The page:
Plogojowitz, Peter

Plogojowitz, Peter

(pop culture)

One of the more famous historical vampires, Peter Plogojowitz lived in Kisolova, a small village in Austrian-occupied Serbia, an area officially incorporated into the province of Hungary. The town of Kisolova was not far from Medvegia, the home of Arnold Paul, another famous “vampire,” whose case occurred at the same time.

Plogojowitz died in September 1728 at the age of sixty-two. But three days later in the middle of the night he returned to his home and asked his son for food, then left. Two evenings later he reappeared and again asked for food. When the son refused, he was found dead the next day. At roughly the same time, several villagers became ill with exhaustion, diagnosed with an excessive loss of blood. They claimed that they had been visited by Plogojowitz in a dream and that he bit them on the neck and sucked their blood. All in all, nine persons mysteriously died of this strange illness during the following week.

When the chief magistrate sent a report of the deaths to the commander of the Imperial forces, the commander responded with a visit to the village. He demanded that the graves of all the recently dead be opened. Astonishingly, they found that body of Plogojowitz was less like a corpse than a man in a trance, breathing very gently. His eyes were open, his flesh plump, and his complexion ruddy. His hair and nails appeared to have grown since his burial and fresh skin was found just below the scarf. Most importantly, his mouth was smeared with fresh blood.

The commander quickly concluded that Plogojowitz was a vampire. The executioner who came to Kisolova with the commander drove a stake through the body. When he did, blood gushed from the wound and from the orifices of the body. The body was then burned. None of the other bodies manifested signs of vampirism, but to protect them, and the other villagers, garlic and whitethorn were placed in their graves and their bodies were returned to the ground.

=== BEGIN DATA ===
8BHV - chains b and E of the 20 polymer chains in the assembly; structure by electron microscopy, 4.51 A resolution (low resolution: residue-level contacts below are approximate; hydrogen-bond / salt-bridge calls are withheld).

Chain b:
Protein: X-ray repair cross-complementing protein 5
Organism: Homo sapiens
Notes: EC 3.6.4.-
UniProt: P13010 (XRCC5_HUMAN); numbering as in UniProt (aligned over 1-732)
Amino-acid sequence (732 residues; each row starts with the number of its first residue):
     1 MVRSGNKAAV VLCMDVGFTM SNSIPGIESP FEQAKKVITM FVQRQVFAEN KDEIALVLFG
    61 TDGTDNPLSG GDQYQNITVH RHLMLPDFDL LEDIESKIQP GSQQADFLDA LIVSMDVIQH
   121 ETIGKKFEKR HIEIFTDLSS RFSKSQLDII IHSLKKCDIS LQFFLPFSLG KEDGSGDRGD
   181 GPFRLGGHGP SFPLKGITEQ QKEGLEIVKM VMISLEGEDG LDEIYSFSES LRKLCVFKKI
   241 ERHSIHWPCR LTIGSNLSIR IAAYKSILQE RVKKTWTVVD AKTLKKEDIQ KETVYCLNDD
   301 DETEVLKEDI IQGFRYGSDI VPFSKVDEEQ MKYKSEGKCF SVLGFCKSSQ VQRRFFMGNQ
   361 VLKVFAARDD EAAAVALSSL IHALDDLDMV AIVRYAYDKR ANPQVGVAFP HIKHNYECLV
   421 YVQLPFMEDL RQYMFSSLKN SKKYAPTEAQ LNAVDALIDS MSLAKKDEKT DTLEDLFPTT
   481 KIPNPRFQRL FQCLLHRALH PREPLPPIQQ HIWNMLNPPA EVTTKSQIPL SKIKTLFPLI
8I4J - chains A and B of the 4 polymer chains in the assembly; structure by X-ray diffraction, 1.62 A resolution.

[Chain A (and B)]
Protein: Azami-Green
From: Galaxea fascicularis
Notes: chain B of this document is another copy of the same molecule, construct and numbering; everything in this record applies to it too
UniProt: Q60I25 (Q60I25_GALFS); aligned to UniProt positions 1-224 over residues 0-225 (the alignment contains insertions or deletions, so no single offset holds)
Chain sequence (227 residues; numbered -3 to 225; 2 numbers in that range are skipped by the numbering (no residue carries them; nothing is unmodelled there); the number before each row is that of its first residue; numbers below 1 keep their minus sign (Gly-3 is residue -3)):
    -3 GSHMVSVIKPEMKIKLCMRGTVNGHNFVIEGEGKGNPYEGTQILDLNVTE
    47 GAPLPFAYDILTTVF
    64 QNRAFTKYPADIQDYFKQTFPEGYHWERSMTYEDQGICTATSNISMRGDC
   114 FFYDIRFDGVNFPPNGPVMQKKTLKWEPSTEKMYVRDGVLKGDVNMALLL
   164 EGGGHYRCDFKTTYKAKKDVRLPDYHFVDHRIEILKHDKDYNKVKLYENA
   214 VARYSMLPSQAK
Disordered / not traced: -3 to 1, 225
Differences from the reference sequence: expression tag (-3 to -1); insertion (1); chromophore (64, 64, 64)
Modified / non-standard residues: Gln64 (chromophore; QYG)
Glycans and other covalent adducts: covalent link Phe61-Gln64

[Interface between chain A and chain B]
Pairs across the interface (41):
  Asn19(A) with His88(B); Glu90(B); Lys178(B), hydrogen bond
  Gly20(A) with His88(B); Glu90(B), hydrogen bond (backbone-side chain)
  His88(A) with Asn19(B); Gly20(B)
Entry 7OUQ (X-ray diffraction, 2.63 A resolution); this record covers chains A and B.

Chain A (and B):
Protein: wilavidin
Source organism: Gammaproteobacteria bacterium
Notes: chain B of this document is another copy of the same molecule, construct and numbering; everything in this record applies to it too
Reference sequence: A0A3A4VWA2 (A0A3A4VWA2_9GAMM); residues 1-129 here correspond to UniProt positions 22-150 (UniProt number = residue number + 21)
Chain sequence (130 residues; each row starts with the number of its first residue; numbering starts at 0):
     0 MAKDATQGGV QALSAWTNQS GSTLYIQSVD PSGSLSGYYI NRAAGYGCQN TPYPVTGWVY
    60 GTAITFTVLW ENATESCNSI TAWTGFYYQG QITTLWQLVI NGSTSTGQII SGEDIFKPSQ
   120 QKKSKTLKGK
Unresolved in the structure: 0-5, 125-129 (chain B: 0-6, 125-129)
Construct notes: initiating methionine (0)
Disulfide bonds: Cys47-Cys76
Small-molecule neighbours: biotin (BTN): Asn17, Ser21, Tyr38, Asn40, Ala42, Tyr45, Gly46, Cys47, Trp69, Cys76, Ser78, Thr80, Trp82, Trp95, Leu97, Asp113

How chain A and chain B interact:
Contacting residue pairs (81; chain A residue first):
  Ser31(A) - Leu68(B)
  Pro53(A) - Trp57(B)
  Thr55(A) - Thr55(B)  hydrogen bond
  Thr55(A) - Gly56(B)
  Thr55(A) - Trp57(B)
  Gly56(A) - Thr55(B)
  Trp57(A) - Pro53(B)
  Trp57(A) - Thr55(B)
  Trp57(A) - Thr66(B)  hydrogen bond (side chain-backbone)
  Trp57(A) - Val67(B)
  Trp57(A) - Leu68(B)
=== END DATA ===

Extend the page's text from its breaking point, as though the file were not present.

The story was reported by the Marquis d’Argens in his Lettres Juives, which was quickly translated into an English version in 1729. Even though his story was not as well known as the incidents that began with Arnold Paul, the Plogojowitz case was a major element in the European vampire controversy of the 1730s.


Barber, Paul. Vampires, Burial, and Death: Folklore and Reality. New Haven, CT: Yale University Press, 1988. 236 pp.
Hamberger, Klaus. Mortuus non mordet. Dokumente zum Vampirismus 1689–1791. Wien: Turia und Kant 1992. This painstakingly edited collection of sources on the vampire exhumations of the 1730s and related eighteenth-century phenomena is the one most important collection of sources on “original” vampires. This is the only edition using the relevant archives themselves.
Summers, Montague. The Vampire in Europe. London: Routledge, Kegan Paul, Trench, Trubner & Co., 1929. 329 pp. Rept. New Hyde Park, NY: University Books, 1961. 329 pp.
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